Wednesday, August 24, 2016

Bryan Caplan Please Show Us The Unseen

Yesterday Bryan Caplan blogged this...

Evaluate this simple cynical theory of what almost every politically aware person really wants: Minimizing the negative emotions they personally experience when they read/see/hear top news stories.  In other words, the politically aware strongly care about even objectively minor problems that get a lot of coverage, but barely care about even objectively major problems that get little coverage.  And almost all their political efforts - voting, arguing, slacktivism - revolve around their ill-considered emotions. 
Public obsession with terrorism but apathy about the global murder rate (over 1000 per day) is a prime example of what I have in mind.  Hideous headlines call for drastic action, but vastly greater evils the media ignores aren't worth worrying about. 
Please show your work. - Bryan Caplan, Headline Dismay Minimization

Shortly afterwards I noticed that he had tweeted this...


All Norwegian movies are good?  Ok.  That's pretty reasonable.  But are all Norwegian movies equally good?  Nope.  You can only have a "best of a best" if goodness is unequal.

Here's my simple and straightforward request for Caplan.  When he gets the chance, he should sit down and decide how, exactly, he'd divvy up his $10 dollar monthly fee among the movies and shows currently streaming on Netflix.  Then of course he has to use the data to create a chart.

A while back I did the same thing...






1. Amelie: $1.50
2. Black Mirror: $0.25
3. Castaway on the Moon: $0.25
4. Rake: $1.25
5. Shaolin Soccer: $0.50
6. Sidewalls: $0.25
7. Snatch: $0.25
8. Spaced: $1.00
9. The League: $0.75
10. The Man From Earth: $4.00


These are all movies and shows that I've given 5 stars to.  Clearly I think that they are all good.  What's also clear is that I don't think that they are equally good.

Hopefully this makes it abundantly obvious what's wrong with the media.  Just like with Netflix... the media can't see depth (preference intensity)... all it can see is breadth (preference).  So it caters to breadth rather than to depth.

Breadth = quantity = how many people like something
Depth = quality = how much people like something

The more valuable something is... the more breadth and depth it will have.  The more popular something is.... the more breadth and the less depth it will have.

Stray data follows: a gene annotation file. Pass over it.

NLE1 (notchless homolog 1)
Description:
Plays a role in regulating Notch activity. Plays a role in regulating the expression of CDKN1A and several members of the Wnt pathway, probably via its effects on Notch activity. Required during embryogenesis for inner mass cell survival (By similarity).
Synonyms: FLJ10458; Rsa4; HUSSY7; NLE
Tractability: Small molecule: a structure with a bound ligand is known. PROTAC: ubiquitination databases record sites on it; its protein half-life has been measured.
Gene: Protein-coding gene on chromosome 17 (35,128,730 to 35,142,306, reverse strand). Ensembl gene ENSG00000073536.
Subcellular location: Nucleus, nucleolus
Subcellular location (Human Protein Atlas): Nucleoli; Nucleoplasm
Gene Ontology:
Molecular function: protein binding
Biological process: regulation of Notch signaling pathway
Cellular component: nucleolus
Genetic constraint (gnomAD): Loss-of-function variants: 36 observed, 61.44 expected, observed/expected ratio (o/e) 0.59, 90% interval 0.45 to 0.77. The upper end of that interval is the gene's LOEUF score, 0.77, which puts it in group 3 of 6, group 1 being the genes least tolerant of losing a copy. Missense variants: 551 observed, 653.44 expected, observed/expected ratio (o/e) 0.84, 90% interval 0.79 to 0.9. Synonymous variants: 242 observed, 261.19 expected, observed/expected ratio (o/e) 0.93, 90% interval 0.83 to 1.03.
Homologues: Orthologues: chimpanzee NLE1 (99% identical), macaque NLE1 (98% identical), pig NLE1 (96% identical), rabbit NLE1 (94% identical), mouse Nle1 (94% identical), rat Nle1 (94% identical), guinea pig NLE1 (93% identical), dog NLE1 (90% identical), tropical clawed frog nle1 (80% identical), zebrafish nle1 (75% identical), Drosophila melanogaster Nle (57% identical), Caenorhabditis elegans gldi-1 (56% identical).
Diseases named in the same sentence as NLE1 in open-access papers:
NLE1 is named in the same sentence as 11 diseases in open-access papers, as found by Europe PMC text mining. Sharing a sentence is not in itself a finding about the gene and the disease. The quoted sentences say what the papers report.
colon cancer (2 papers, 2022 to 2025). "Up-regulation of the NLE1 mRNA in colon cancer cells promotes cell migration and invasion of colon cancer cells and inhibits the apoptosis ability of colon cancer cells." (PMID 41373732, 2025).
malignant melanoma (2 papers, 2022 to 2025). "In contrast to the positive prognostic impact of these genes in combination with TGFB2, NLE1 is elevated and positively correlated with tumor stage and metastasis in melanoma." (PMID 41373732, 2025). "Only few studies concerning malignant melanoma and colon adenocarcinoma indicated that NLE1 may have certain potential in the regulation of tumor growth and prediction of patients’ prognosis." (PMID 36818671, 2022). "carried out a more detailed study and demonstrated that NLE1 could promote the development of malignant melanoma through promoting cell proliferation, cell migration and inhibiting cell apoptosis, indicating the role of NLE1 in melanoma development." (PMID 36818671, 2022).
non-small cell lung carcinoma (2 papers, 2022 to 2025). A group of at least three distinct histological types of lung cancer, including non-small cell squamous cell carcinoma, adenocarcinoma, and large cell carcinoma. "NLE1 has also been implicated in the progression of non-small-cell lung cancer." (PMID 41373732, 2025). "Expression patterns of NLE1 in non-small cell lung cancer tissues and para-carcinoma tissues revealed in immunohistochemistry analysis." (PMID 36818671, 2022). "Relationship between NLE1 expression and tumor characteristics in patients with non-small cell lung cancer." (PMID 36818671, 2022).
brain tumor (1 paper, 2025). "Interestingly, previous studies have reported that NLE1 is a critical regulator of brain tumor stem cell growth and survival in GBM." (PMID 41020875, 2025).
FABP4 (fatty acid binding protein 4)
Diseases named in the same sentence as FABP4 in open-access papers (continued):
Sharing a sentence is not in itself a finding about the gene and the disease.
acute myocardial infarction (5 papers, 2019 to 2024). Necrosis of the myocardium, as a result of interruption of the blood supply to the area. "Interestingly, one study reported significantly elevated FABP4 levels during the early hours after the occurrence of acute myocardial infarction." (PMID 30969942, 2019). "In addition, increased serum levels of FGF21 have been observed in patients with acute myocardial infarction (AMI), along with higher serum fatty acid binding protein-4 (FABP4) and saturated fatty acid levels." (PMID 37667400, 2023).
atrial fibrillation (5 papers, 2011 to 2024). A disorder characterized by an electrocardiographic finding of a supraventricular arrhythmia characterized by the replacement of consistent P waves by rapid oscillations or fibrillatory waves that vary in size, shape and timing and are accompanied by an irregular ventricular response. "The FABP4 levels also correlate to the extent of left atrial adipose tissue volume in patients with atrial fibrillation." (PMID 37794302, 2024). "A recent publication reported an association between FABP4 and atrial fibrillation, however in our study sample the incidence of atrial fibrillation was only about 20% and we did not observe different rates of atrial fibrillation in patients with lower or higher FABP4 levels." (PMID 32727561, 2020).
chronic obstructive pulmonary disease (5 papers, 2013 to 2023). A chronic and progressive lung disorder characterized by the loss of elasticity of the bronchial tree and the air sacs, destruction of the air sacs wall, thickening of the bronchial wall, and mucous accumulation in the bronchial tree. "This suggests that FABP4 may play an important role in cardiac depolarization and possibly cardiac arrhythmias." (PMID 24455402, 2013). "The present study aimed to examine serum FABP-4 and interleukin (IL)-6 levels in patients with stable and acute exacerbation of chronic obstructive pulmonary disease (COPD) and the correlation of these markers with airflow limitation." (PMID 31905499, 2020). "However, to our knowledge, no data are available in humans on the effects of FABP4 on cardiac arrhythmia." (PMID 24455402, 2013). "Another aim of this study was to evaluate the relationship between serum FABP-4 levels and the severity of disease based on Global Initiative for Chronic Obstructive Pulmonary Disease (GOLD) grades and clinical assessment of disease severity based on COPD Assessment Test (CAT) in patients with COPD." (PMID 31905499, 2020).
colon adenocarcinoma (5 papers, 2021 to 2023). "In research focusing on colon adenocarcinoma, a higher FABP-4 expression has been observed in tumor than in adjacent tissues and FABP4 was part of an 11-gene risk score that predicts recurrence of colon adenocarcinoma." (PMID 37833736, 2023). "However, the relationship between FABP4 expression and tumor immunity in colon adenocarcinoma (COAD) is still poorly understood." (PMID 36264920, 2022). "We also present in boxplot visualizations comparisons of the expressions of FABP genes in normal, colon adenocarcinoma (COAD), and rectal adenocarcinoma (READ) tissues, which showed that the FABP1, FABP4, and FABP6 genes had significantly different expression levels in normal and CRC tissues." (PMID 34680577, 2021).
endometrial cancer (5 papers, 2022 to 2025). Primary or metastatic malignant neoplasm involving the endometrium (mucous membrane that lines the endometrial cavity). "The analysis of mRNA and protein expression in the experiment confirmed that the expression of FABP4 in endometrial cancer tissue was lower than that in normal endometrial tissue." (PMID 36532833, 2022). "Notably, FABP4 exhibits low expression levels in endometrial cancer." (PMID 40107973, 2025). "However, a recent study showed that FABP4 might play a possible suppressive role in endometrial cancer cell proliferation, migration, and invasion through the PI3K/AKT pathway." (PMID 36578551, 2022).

The media is all about quantity because it has no idea what people consider to be quality.

Like Bastiat said, the good economist is more concerned with what's unseen.  What's unseen when it comes to scholarly papers, articles, books, movies, music, shows (digital goods) is the actual intensity of people's preferences.

In order for content creators, and consumers, to see the unseen... subscribers have to be given the option to allocate their fees.  I refer to this as the pragmatarian model.

If we applied the pragmatarian model to Amazon Kindle Unlimited (KU)... then if Caplan was a subscriber he could divvy up his $10 monthly fee among his favorite books.  Nothing would prevent him from allocating his fees to the same books each month.  Chances are good that he'd end up spending a lot more money on his truly favorite books than he would with the current system.  Caplan's willingness to continue paying would allow everybody to clearly see the intensity of his preferences for books.  We'd be able to see exactly how much he loves his favorite books.  This would make us curious to try and understand why, exactly, he loves them so much.

What's interesting about this system is that, for all intents and purposes, it would eliminate consumer surplus.  Nobody would get a really good deal on their favorite articles, books, music or movies.

It sounds very uneconomical to get rid of consumer surplus.   And maybe I'm missing something.  But it doesn't seem to make sense to hide our love away from content creators and other consumers.  Consumer surplus only makes sense if we assume that creators are omniscient.  This is a really absurd assumption to make.  Creators are not omniscient.  The only way that they can truly know how much we love their creations is by our willingness to pay for them.  So it seems pretty logical that consumer surplus is, at least in terms of digital goods, counter-productive.  

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